When demand exceeds supply, fast-acting power plants, known as peakers, are fired up. In New York State, peakers contribute as much as 94% of the state’s greenhouse emission's. The peakers in NYC are primarily located in low-income neighborhoods, where they are linked to many life-threatening illnesses. And, the cost of electricity from them is up to 1,300% more expensive than the average cost of electricity in the rest of the state.
Published by Meltek on Oct 21, 2021 10:52 AM
When demand exceeds supply, fast-acting power plants, known as peakers, are fired up. In New York State, peakers contribute as much as 94% of the state’s NOX emissions on high-ozone days.
The peakers in NYC are primarily located in low-income neighborhoods, where they are linked to many life-threatening illnesses. And, the cost of electricity from them is up to 1,300% more expensive than the average cost of electricity in the rest of the state. In 2019, 79 out of the 89 peaking units in NYC operated for less than 5% of the time (less than 500 hours). Sixty of them ran for less than 1% of the year (less than 100 hours).1
That means that if everyone made small changes, and reduced demand during peak times, peakers would not be spewing the toxic emissions for the few hours they are needed.
Demand response programs offer customers an incentive to control their energy usage during the hours when peakers might be expected to go on.
Meltek is a demand response aggregation for consumers in NYC and Long Island. At its core is a fun and easy energy efficiency engagement program, the Honeycomb Platform. Meltek’s name comes from the Greek word for honey, hence the reference to bees, and honeycombs. We reward customers for their collective effort of saving energy and educate them so they can better participate in reducing their electricity consumption to help the grid and prevent blackouts.
INCREMENTS AS SMALL AS 10 WATTS COUNT
Nearly everyone in NYC has a Smart Meter, and they measure increments as small as 10 watts. Doesn't seem like much, but consider that the population in NYC is 8.5 million.2 If everyone in NYC reduced their consumption by 10 watts, that would prevent 42 tons of CO2 from entering the atmosphere each hour.3 You, your friends, your family, and neighbors can all make a difference towards being a part of the solution. How many watts are you using? Well, a 100 Watt lightbulb uses 100 Watts. Compare that to an LED lightbulb that uses on average only 16 Watts.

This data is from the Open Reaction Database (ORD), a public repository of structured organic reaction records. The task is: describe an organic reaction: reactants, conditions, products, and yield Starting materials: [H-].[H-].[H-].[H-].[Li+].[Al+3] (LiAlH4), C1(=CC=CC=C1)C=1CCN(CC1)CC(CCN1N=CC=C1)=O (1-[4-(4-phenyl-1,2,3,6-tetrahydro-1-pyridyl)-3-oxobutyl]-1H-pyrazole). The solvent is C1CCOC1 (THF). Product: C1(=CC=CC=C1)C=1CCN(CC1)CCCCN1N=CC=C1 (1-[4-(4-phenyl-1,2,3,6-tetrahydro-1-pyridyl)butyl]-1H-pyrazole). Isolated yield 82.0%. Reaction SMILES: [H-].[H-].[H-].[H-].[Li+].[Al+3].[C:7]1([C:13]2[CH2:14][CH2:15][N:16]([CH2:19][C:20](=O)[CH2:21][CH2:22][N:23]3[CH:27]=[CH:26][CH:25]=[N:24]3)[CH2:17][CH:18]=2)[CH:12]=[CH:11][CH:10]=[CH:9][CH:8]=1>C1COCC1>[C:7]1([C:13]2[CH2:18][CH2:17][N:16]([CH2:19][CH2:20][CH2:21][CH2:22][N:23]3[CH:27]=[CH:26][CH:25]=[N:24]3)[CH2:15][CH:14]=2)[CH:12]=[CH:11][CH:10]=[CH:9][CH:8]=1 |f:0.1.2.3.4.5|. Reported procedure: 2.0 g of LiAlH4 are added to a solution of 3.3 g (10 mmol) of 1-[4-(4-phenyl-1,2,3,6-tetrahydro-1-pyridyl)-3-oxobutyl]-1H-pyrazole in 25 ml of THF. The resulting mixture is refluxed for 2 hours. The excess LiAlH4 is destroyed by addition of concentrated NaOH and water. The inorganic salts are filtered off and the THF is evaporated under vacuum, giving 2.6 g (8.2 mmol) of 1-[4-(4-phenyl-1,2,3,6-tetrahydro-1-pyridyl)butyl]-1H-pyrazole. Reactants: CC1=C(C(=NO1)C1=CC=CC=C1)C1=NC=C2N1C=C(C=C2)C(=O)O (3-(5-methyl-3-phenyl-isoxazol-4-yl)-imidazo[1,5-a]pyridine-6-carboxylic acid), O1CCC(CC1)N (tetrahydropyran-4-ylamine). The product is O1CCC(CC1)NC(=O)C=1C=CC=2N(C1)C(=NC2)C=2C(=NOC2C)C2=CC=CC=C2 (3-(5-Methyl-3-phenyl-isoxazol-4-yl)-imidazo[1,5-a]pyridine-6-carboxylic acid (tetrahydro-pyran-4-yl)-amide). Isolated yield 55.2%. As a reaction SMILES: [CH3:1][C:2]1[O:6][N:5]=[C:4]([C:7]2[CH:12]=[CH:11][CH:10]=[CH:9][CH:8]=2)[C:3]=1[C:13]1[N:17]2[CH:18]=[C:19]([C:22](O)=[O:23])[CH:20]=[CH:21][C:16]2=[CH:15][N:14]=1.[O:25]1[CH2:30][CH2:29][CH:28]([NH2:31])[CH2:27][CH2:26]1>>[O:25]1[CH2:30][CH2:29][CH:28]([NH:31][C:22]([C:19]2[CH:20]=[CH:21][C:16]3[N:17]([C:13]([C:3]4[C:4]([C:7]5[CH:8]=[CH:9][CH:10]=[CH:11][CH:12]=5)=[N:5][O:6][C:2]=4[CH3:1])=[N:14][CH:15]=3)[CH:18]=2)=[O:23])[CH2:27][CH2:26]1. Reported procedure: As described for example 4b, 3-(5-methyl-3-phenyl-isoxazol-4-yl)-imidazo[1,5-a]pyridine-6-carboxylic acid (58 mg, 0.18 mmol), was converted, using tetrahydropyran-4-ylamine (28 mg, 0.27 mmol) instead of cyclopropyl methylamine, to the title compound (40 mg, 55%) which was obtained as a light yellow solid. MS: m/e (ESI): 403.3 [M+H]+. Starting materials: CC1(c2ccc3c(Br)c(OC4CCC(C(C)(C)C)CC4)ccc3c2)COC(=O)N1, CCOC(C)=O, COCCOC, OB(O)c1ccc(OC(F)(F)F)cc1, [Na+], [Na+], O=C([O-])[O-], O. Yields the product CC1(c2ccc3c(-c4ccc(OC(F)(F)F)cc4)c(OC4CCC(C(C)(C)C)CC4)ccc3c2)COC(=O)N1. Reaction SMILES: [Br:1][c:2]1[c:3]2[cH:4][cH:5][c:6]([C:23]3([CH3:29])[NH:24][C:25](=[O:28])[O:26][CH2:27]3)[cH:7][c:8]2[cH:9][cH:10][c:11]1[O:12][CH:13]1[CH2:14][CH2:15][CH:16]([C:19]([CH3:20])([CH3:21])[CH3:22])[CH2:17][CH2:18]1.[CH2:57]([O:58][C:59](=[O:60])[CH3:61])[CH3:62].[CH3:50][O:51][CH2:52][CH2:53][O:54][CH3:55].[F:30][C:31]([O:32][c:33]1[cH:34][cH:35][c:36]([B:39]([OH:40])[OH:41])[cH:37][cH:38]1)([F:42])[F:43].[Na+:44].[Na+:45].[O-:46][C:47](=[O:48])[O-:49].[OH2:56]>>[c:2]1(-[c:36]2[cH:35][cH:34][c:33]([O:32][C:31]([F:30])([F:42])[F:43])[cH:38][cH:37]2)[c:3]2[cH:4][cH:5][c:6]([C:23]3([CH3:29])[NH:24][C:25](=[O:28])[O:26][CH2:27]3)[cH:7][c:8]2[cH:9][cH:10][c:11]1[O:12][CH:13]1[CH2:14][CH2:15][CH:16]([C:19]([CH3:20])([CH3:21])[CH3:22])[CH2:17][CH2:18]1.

We estimate that making a single meal takes roughly 5,400 Watt Hours of energy. So during a demand response “Swarm” event, why not go out to dinner? Turn off all the lights, AC, and appliances before you leave. How about having a meal with a neighbor and reduce the load in half? Or what about using your microwave to heat something — it uses 120 Watt Hours for a 5-minute heat session. Then wash your dishes by hand. If it’s too hot, go for a swim, get some exercise at your gym, or go to the movies. If you stay in, use a ceiling fan instead of the AC.An Energy Star dishwasher is 4x more efficient (500 Watts per load versus 2,100 Watts per load) than a non-Energy Star one.
When kitchen appliances are plugged in, they use standby power. A microwave uses 2-7 Watts when not heating, but it’s on 24/7, so on average it’s using 108 Watts everyday in standby mode. To learn about other devices and calculate savings on changes you can make to defer certain activities to non-peak demand hours, go to these resources: Department of Energy's Estimating Appliance and Home Electronic Energy Use and Silicon Valley Power’s Appliance Energy Use Chart.
Fast-acting generators, known as peakers, are called on when our peak demand exceeds supply. They are the dirtiest and most expensive generators. You can prevent excessive CO2 emissions produced when everyone is powering up at the same time by ENROLLING in the FREE Meltek Colony program. If you are a Con Edison customer in NYC or Westchester you can receive notifications before these generators are used. Turn off a few switches, and suddenly, you’re part of the solution.
1. Peakcoalition.org, “Fossil-Fuel-End-Game.”
3. EIA.gov (US Energy Information Administration). Nearly one pound of CO2 is generated (natural gas) to produce 1 kWh of electricity